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Resource Guide
Auction Central
By Larry Edsall
Back to Community

CSX2601 begins victory lap on its way to Mecum auction in Indy
By Larry Edsall
Shelby Cobra Daytona What may be the most valuable of all American racing cars almost didn't get built.

"It looks fairly contemporary now," said Peter Brock, who designed the Shelby Cobra Daytona Coupe for the 1964 racing season, "but when I first showed my sketches [to the Shelby American racing team], they thought it was so ugly they refused to work on it."

Fortunately for Brock, for Shelby American, and for American racing period, the team's newest mechanical crew member, John Ohlsen, a New Zealander who had only recently arrived in southern California, joined Brock and driver and early-believer Ken Miles in working on the car, a car would make its maiden run by setting a track record at Riverside, a car that finished fourth overall – and ahead of all the Ferraris GTOs – in the 1964 24-hour race at Le Mans, a car that in 1965 would bring the world sports car racing championship to the United States.

The car that won that championship – a championship wonderfully clinched on the Fourth of July at Reims, France – was 1965 Shelby Cobra Daytona Coupe (serial number CSX2601), which will be offered for sale in mid-May at the 22nd annual Dana Mecum Original Spring Classic Auction at the Indiana State Fairgrounds.

Early in March, the car began something of a victory lap when it was reunited with driver Bob Bondurant, who drove or co-drove the car to all five of its GT-class victories during the 1965 season. From its laps around the track at Bondurant's School of High-Performance driving just south of Phoenix, the car headed to the concours d'elegance at Amelia Island, Florida, and on to Sebring to participate in 12-hour race festivities.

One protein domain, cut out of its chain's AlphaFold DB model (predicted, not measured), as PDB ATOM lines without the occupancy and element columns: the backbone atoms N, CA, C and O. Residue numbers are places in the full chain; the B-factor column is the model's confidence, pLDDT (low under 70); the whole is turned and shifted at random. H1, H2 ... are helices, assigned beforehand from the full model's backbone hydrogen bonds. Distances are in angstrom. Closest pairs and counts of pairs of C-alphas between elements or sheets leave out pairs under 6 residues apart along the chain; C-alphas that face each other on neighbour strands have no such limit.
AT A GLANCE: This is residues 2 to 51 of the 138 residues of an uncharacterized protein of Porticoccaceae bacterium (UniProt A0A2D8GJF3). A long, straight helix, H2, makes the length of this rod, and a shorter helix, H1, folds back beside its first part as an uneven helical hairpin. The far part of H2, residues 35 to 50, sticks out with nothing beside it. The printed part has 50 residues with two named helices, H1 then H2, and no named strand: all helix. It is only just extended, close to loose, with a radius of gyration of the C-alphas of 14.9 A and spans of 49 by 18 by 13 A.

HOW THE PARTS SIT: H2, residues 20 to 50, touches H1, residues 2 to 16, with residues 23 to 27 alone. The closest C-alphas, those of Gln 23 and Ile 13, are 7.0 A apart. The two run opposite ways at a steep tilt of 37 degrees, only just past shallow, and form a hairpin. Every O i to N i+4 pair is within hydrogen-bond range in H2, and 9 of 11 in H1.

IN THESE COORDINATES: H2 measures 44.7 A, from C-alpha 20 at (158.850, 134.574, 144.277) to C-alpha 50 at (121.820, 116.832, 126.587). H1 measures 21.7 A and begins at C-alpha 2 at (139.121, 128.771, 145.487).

While Brock designed the car with its remarkable 0.29 coefficient of drag, such slick aerodynamics that Bondurant and co-driver Dan Gurney could reach 197 miles per hour on the Mulsanne Straight at Le Mans, he said at the car's reunion with Bondurant that he'd actually appropriated the car's shape from designs done by a German teenager in the late 1930s.

Brock, himself just a few years beyond his teens when he did his design work, had seen drawings done in Germany in 1938 and 1939 by Baron Reinhold Koenig-Faschenfeld, who was studying under famed aerodynamicist Wunibald Kamm. Kamm got credit for the cropped "Kammback" tail because, said Brock, Koenig-Faschenfeld's name was so long and Kamm's was nice and short, plus Kamm was the professor and Koenig-Faschenfeld was still a student.

Amazingly, Brock added, Koenig-Faschenfeld was working on designs not for racing cars or even for cars at all, but for buses and trucks that would travel on Germany's then-new autobahns.

Shelby Cobra Daytona Shelby team chief engineer Phil Remington eventually devised the rear lip spoiler that helped stabilize the car and the rest, as they say, is history.

Well, not quite. Brock and Bondurant also talked about how the cars had become obsolete as racers at the end of the 1965 season and were being housed at a race shop in England when British tax officials came to collect duties. To the racers, said Brock, "the cars had no value," and neither Shelby American nor British racer Alan Mann wanted to pay taxes or pay to have the cars shipped back to the United States. To avoid paying duties, Mann finally found someone with a barge who was willing to take a British tax official aboard to verify the cars, all six of them, had been dumped in the sea.